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Fan Theory About ‘One More Day’ Makes Way More Sense Than the Comics

Over at Topless Robot, Rob Bricken recently asked readers for their favorite theories to explain away horrible plot holes from various shows, movies, and comics, a la the old Marvel No-Prize. One thoughtful comics reader named Matt Morrison offered an alternate explanation of the “One More Day” storyline in “Spider-Man,” an incredibly clumsy and unpopular retcon that magically removed Peter Parker’s marriage to Mary Jane through a literal deal with the devil.

The theory offers a helpful guide to exiting the bizarre plot twist somewhat gracefully, and makes significantly more sense than anything the comics offered:

FACT: Events in general seem to be geared toward making Peter’s life as comically, unbelievably horrible as possible. He can’t get a job. His roommates hate him and/or Spider-Man. Aunt May marries J. Jonah Jameson’s father. Jolly Jonah becomes Mayor of NYC and immediately sets about making capturing Spider-Man priority one for everyone. And Norman Osborn – despite being publicly known as The Green Goblin – has become head of the national agency in charge of monitoring/commanding all the legally-operating superheroes in the United States

A lot of fans don’t think ANY of this makes any sense. And it doesn’t. Peter Parker – written properly – would never make a bargain with The Devil because it was easier than dealing with tragedy. It doesn’t make any sense for Harry to be back from the dead because of Peter’s bargain. And known-murderer and lunatic Norman Osborn being appointed to a national agency, much less being beloved by the public REALLY doesn’t make any sense… unless this is all part of Norman’s wish.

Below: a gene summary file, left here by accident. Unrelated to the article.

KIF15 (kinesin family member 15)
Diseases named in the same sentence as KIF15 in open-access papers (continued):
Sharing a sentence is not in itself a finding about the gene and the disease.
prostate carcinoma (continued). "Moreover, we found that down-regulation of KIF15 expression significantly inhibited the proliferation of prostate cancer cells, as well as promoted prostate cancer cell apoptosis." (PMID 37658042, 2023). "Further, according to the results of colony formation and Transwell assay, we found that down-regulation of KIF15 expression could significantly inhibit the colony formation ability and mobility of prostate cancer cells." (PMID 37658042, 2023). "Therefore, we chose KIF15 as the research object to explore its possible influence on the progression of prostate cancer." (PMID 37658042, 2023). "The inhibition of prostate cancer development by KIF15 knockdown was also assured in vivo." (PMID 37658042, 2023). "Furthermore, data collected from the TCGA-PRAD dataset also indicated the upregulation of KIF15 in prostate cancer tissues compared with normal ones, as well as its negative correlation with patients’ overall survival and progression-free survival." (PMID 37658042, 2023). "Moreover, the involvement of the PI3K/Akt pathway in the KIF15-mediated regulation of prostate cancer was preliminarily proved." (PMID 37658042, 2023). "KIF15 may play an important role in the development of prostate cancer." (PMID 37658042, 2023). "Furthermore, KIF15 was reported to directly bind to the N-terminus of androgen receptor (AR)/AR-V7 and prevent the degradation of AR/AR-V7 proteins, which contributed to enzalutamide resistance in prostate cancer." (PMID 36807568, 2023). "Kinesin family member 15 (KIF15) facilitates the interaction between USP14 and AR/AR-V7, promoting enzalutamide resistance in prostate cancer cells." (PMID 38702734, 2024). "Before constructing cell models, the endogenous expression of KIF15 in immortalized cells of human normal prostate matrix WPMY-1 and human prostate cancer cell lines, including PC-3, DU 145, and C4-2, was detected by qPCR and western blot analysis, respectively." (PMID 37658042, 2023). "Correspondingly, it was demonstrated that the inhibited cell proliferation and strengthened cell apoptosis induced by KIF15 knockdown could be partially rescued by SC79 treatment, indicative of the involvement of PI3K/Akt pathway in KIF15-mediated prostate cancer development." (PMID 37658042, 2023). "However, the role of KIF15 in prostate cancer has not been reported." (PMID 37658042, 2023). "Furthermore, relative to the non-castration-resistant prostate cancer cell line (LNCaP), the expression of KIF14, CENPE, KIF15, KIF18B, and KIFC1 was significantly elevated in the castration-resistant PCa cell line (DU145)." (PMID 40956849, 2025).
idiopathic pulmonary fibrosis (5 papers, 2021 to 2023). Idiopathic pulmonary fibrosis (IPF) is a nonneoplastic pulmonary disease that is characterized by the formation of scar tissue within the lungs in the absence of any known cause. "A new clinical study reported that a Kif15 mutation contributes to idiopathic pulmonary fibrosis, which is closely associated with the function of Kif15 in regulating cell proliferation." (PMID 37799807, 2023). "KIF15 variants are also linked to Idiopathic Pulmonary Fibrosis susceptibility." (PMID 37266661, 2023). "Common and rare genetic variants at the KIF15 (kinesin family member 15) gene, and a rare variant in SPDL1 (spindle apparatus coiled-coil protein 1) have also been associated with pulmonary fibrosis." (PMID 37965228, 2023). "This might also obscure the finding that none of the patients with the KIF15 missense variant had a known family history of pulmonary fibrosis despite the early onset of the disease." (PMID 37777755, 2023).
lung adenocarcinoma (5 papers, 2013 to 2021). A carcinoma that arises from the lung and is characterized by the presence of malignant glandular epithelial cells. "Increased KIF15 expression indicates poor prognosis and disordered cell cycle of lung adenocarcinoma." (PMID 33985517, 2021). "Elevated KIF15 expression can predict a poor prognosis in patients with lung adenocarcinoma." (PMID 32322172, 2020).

Would Norman make a literal deal with the devil to get power and a chance to cause as much chaos as possible by jacking around with the superheroes? Yes.

Check out the full explanation for yourself. Personally, I don’t even mind that they removed the marriage so much as the fact that they did it in a way that made Peter Parker seem callow, fatuous, and unable to face the realities of life — characteristics that represent the very worst stereotypes about comics. In many ways, the real deal with the devil was the one that Marvel made to get rid of the marriage by any means necessary, regardless of whether it honored the character or his history.

Kudos to Matt for finding a better, more intelligent, and more interesting exit strategy for this particular failure of imagination.

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